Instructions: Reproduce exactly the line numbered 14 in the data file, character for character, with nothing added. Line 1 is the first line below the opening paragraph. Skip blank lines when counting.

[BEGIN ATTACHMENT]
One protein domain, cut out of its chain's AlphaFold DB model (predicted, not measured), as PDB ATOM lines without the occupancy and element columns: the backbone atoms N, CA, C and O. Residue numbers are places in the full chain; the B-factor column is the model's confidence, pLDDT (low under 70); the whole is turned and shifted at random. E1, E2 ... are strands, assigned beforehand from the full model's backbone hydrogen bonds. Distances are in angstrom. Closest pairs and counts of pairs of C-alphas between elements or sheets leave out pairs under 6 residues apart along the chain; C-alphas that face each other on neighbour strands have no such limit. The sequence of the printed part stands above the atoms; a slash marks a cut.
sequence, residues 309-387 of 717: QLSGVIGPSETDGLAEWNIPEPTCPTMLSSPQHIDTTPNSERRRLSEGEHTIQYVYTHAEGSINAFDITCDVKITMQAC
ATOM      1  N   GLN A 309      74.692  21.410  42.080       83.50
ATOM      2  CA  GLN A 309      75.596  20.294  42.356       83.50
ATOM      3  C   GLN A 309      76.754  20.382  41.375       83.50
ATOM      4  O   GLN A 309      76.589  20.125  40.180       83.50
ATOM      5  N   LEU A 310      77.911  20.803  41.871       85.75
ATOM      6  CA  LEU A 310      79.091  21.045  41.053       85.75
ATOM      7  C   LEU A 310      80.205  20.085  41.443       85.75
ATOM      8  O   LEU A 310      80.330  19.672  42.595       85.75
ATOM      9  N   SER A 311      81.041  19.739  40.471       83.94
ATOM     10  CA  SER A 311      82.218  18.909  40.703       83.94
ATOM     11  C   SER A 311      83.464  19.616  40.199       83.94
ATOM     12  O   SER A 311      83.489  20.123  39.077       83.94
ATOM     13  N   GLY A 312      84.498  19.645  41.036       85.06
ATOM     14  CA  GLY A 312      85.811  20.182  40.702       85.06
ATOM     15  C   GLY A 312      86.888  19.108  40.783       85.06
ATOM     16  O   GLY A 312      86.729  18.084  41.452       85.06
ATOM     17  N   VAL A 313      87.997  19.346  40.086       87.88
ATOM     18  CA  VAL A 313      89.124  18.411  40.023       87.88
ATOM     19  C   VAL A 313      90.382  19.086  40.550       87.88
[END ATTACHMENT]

ATOM     13  N   GLY A 312      84.498  19.645  41.036       85.06